July 3-The Hot Rock (1972, Peter Yates, 2nd Viewing)

Because I liked it just well enough when I watched it a few years ago to give it another chance and besides Illeana Douglas, who generally has impeccable taste, recommended it on her podcast. Good move. I can now count it as one of the few good adaptations of a Donald Westlake novel. Still not sure I buy Robert Redford as Dortmunder (if you’ve read the books you’ll know what I mean–he’s as miscast here as he was perfectly cast in Condor), but he gets by, and the rest works beautifully.

July 4-Drums Along the Mohawk (1939, John Ford, Umpteenth Viewing)

Well it was one of those July Fourths that happened to coincide with “time to watch Drums” moods. And I ask myself, yet again: Why is there only one great movie about the Revolution? Because nobody could imagine why another one was needed?

July 5-The Replacement Killers (1998, Antoine Fuqua, 3rd Viewing)

Because sometimes you just want to watch a movie while “Popcorn, got to be a mother for me!” plays in your head. If you ever get those moods, this is a real good one. And these days, you can wonder if Harvey Weinstein killed the box office to get back at Mira Sorvino, who, on this evidence, should have gotten her own action series.

July 7-Proof (2005, John Madden, 3rd Viewing)

For one of Gywneth Paltrow’s best performances (from the days when she was almost too good to be true), matched by a stellar cast. For one of the few movies about the life of the mind–especially the fine line between genius and madness–that works all the way through. For Hope Davis’s chilling, almost sympathetic, take on a middle class Iago. Why don’t I watch it more often? Watch it once and you’ll know why.

July 7-Diamonds Are Forever (1971, Guy Hamilton, Umpteenth Viewing)

My favorite Bond. Others are “better” of course (Goldfinger, From Russia With Love, On Her Majesty’s Secret Service, maybe one or two of the later ones). But this one’s the meanest, most cynical, trashiest, least coherent. All the things I want most from Bond. The only fault is they needed more Plenty O’Toole. Of course they did.

July 7-D.O.A. (1949, Rudolph Mate, 1st Viewing)

Because this was one of the few top-rated films noir I had never seen. Talk about incoherent. But the atmosphere was everything everybody always said it would be and I’m a sucker for Edmond O’Brien, especially when the script and the lighting give his goofy melodramatic side a chance to run free. Plus it has a downer ending (surprisingly rare in noir), that you’re told is coming in the first moments and still packs a punch. Look for the great Neville Brand, minus his trademark gravel voice, in a chilling role as that rare movie goon who would give you the heebie jeebies if you met him in real life–not least because he’s the type you might actually meet in real life.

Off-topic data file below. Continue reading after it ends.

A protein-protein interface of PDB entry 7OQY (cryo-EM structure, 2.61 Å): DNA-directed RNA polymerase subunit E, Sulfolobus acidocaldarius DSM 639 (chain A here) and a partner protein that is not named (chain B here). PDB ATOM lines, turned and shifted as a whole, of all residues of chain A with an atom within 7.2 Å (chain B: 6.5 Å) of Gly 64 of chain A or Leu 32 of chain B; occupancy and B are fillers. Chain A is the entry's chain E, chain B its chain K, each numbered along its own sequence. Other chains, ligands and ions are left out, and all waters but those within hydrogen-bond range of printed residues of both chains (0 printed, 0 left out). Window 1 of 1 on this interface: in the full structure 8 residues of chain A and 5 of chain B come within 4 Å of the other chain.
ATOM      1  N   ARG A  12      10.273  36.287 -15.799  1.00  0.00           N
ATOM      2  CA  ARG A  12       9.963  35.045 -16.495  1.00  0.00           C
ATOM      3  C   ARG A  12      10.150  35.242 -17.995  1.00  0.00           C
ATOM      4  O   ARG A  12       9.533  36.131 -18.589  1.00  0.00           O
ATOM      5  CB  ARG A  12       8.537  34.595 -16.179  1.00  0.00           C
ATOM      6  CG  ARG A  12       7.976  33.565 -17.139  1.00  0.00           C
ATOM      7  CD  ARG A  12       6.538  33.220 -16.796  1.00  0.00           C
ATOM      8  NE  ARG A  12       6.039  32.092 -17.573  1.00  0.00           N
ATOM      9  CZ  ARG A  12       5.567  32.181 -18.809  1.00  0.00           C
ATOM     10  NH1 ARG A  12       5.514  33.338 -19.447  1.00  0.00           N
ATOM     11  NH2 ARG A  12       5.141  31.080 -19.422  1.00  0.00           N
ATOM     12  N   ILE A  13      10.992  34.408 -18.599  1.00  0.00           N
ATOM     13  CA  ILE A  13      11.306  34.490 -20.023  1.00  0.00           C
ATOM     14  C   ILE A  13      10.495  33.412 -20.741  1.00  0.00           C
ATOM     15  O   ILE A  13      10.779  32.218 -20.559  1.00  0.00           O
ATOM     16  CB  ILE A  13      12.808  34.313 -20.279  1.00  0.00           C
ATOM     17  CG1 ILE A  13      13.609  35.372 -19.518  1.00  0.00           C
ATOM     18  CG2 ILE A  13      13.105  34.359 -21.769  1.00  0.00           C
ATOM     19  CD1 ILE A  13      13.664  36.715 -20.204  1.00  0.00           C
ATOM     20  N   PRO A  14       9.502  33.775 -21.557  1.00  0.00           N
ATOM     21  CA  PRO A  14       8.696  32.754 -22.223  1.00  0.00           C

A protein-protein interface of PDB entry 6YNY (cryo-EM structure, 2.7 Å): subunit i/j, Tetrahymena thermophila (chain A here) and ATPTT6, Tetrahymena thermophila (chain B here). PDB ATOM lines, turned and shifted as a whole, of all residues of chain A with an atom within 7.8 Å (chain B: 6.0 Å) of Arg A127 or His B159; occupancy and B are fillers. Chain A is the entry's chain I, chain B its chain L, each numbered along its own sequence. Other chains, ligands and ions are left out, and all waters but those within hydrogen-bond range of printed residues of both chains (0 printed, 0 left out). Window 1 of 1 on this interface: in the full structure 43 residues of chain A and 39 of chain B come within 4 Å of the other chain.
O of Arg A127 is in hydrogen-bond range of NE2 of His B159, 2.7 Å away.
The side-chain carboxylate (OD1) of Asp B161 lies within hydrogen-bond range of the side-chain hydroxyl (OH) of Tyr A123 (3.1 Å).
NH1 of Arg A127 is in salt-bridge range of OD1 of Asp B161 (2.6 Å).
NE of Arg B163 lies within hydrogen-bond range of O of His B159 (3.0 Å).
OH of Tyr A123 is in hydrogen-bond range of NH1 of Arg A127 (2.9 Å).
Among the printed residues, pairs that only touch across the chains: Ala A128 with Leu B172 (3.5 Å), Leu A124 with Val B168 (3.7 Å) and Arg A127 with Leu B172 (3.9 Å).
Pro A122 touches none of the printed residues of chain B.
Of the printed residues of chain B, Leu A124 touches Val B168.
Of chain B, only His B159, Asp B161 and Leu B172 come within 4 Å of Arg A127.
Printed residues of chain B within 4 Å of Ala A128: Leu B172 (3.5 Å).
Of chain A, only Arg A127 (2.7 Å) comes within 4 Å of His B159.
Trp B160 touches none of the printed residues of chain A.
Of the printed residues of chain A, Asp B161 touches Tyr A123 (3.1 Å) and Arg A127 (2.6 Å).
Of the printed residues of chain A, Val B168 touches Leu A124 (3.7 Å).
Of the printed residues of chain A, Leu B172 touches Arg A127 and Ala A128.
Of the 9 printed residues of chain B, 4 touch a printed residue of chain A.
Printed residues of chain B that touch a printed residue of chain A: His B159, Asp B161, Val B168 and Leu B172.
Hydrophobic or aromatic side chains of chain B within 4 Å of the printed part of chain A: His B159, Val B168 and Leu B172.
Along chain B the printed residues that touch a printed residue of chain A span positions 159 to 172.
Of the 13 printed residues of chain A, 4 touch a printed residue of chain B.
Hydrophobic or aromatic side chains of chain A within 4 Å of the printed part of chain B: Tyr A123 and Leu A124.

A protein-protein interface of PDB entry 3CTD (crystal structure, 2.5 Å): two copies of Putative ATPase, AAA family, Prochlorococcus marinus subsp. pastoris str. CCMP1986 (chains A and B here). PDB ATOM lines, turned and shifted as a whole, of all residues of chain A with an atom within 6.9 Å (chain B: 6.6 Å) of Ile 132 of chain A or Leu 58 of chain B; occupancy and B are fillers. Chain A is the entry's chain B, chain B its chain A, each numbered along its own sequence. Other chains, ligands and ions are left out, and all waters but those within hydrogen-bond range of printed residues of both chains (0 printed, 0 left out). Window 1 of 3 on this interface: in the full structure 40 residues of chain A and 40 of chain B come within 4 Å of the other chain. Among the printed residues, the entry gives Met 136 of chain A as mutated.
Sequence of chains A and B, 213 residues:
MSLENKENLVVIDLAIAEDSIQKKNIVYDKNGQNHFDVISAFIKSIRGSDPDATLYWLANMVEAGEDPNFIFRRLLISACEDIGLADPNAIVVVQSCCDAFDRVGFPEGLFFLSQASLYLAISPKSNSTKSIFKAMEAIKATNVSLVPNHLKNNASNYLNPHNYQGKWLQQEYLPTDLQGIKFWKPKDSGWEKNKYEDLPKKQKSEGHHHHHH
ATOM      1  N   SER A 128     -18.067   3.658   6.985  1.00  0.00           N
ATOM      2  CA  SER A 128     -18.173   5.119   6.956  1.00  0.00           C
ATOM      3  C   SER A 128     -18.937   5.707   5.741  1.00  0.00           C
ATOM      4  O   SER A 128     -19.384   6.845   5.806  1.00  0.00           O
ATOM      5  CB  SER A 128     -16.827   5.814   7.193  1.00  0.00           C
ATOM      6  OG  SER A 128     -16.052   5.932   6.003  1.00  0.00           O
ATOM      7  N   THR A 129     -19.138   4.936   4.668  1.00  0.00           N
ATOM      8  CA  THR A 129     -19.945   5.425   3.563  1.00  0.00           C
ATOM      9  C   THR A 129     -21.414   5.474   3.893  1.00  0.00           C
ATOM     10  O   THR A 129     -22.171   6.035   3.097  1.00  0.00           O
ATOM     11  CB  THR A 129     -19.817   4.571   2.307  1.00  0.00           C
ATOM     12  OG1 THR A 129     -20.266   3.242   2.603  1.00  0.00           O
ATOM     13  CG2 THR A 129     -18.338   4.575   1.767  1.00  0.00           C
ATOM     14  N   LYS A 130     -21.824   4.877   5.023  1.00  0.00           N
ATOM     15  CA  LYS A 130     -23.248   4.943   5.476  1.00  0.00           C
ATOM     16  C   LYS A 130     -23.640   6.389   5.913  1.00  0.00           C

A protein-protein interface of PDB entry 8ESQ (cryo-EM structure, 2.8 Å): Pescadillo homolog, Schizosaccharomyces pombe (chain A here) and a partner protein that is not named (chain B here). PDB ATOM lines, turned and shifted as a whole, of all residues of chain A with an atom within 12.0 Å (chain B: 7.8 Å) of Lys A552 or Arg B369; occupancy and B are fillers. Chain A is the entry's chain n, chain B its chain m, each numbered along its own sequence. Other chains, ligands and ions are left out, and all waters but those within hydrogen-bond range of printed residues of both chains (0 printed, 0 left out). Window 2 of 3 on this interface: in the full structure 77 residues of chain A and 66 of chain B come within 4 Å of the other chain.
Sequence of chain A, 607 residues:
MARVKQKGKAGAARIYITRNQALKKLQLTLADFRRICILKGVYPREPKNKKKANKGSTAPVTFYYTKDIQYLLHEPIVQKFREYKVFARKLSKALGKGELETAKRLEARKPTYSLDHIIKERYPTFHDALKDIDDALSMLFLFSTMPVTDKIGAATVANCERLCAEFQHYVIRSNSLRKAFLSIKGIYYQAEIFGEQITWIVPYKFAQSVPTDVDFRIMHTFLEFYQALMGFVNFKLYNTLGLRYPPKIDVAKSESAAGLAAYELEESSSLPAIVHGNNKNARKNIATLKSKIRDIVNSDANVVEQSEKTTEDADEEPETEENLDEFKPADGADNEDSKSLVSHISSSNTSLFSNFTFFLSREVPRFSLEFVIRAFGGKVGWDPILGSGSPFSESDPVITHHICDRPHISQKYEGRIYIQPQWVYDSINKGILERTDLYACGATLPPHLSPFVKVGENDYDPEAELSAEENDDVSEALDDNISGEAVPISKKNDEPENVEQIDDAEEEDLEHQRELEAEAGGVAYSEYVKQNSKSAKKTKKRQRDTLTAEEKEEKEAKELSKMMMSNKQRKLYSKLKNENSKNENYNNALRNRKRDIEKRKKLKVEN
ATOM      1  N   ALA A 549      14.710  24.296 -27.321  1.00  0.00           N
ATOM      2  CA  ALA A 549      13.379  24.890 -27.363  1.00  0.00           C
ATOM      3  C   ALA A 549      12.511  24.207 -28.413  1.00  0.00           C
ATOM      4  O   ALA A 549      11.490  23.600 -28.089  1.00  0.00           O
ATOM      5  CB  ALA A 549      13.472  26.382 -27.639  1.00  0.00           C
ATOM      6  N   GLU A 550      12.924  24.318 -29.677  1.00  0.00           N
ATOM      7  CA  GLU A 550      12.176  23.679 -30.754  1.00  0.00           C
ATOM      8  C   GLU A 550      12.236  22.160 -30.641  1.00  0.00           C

July 8-D.O.A. (1988, Annabel Jankel and Rocky Morton, 1st Viewing)

This was on a disc with the original D.O.A. but I might have watched it some time or other anyway. I’m an unabashed fan of Dennis Quaid’s wicked grin and Meg Ryan’s tousled hair. To tell the truth both have been used to better advantage elsewhere. This isn’t bad, it just doesn’t quite seem to have a reason for being. It can’t match the nightmarish qualities of the original (color doesn’t help) and Ryan is pretty much wasted in a tack-on part. Plus, Quaid’s character is one of those modern academic men who isn’t sure he wants to live anyway. Kind of takes the tension out of a movie about being dead on arrival. And did Dennis Quaid ever strike you as a guy who wasn’t sure he wanted to live? I didn’t think so.

July 8-Buchanan Rides Alone (1958, Budd Boetticher, 3rd Viewing)

Because it had been a while. It’s a measure of just how good the Scott-Beotticher westerns are that this is counted one of the “lesser” efforts. Lesser it may be, but it’s still hellishly entertaining, with Randolph Scott trading his trademark stoicism for a grin Dennis Quaid would kill for and making it work. Even so, it’s not a comedy. The plot is strong if elemental and Boetticher’s unabashed love for Mexico and its people (not to mention its honor code) will make you weep for a land where, these days, having a hundred or more political candidates murdered in a single election season isn’t even news.

July 9-Funny Face (1957, Stanley Donen, Umpteenth Viewing)

Because Audrey. Lots were better dancers, but, among Fred’s many partners, only Ginger was a better match for banter–and Audrey could always make you root for her beyond all reason, so her dancing has a poignant quality no others matched. Made because Astaire had held on to Daddy Long Legs for decades (until he was old enough for the part) and agreed to do it with Hepburn, who, at the last minute was unavailable (he did it with Leslie Caron instead and the world got a two-for-one deal that’s pretty wonderful). He still wanted to work with her and you can see how much fun it was for all concerned. Hepburn turned out to be just as good at “serious” parts as she was at romantic comedy. But this is the last time she was lit from within in the manner that made her a star.

Soon after, reality set in and the world of Three Days of the Condor hove into view.

More’s the pity.

Til next time….

THE LAST TEN WESTERNS I WATCHED…(I Watch Westerns: Take Three)

When I find myself in times of trouble, Mother Machree comes to me, and I start watching westerns. The last few weeks were kind of odd in that none of the westerns I watched were by Ford, Hawks, Mann or Boetticher, so I thought it might make a fun post reinforcing my occasional off-hand suggestion that the genre is bottomless. Here’s a look: